Date of Award

Spring 2023

Project Type


Program or Major


Degree Name

Doctor of Philosophy

First Advisor

Anyin AL Li

Second Advisor

W. Rudolf WS Seitz

Third Advisor

Glen GM Miller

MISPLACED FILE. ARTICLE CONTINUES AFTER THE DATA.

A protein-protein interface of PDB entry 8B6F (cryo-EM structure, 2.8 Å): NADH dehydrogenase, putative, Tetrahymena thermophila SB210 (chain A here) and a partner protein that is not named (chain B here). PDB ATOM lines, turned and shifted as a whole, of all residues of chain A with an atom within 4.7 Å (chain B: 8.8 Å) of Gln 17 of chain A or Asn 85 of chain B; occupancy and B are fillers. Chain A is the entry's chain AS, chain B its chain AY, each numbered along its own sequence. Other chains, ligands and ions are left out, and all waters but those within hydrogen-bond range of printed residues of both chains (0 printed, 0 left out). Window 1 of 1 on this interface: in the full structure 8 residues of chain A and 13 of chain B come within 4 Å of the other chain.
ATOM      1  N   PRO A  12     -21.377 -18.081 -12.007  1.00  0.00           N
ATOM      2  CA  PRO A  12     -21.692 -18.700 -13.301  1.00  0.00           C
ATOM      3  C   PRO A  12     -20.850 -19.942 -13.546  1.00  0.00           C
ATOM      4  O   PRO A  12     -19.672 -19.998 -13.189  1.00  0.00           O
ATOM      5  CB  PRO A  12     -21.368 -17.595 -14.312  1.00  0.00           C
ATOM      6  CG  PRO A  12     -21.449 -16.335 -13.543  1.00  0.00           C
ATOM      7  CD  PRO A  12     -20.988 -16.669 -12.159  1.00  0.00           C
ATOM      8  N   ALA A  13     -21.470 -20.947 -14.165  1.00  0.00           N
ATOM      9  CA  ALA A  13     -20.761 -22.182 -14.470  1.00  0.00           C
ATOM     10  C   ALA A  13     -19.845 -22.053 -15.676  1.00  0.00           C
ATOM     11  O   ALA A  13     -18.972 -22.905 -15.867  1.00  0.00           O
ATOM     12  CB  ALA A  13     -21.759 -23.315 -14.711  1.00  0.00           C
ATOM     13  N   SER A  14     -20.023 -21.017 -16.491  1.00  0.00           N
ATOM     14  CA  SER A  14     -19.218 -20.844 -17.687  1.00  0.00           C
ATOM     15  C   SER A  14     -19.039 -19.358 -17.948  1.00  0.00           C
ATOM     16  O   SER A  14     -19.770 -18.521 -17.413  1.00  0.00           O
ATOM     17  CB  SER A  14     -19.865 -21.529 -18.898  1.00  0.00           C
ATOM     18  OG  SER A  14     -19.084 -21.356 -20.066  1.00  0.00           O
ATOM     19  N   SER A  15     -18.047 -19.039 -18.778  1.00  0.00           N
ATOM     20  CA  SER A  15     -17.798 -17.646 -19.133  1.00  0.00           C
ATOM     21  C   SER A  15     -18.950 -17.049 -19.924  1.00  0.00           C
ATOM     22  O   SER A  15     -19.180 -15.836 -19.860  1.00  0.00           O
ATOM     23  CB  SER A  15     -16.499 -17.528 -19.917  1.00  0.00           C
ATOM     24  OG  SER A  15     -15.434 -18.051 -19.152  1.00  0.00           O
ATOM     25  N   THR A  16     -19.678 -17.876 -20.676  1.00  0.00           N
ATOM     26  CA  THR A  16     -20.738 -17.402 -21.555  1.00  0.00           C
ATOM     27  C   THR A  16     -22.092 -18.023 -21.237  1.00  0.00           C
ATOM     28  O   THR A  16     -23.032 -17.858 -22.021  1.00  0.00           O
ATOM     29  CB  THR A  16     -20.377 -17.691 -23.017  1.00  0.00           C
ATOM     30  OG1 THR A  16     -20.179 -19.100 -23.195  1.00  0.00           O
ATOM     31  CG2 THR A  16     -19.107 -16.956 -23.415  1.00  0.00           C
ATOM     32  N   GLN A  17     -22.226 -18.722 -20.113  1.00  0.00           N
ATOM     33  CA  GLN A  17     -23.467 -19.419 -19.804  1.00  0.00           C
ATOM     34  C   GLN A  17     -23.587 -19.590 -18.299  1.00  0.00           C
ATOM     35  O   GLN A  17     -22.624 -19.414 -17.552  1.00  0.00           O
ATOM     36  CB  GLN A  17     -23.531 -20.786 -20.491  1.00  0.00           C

The introduction of electrospray ionization (ESI) in the 1980s has had a significant impact on the field of liquid chromatography-mass spectrometry (LC-MS), enabling the qualitative and quantitative analysis of small molecules in complex biological and environmental samples. NanoESI, developed in 1993, further improved sensitivity and reduced sample consumption. However, the detection limits for some environmental contaminants, such as perfluorooctanoate sulfonate (PFOS), require ppt-level detection, which necessitates preconcentration. Solid-phase microextraction (SPME) is a commonly used technique, and liquid-liquid extraction has shown promising results for water samples. Recently, the Li group has discovered femtoampere and picoampere ionization modes of ESI, which have shown practical benefits such as improved microsample utilization and reduced contamination. In the first part, the ESI characteristics of a non-polar solvent were investigated using femtoampere and picoampere modes. Direct ESI-MS was used to rapidly analyze perfluorinated sulfonic acid (PFS) analytes in drinking water samples. By using femtoampere and picoampere modes in ESI, detection limits of 0.38-5.1 ppt and a quantitation range of 5-400 ppt were achieved for perfluorinated sulfonic compounds in drinking water samples. The second part of the study focused on the charge state distribution of model protein ions in femtoampere ESI under different pH conditions. The study found that signal intensities of proteins were 4 orders of magnitude lower in femtoampere mode than the nanoampere mode, and the average charge state was about 1-2 charge states lower. The addition of 0.1% formic acid into the solution in femtoampere mode increased the average charge state of proteins to the same level as that in nanoampere mode. The study proposed that the less acidic environment protein experienced in femtoampere mode may be attributed to fewer fission events compared to nanoampere mode.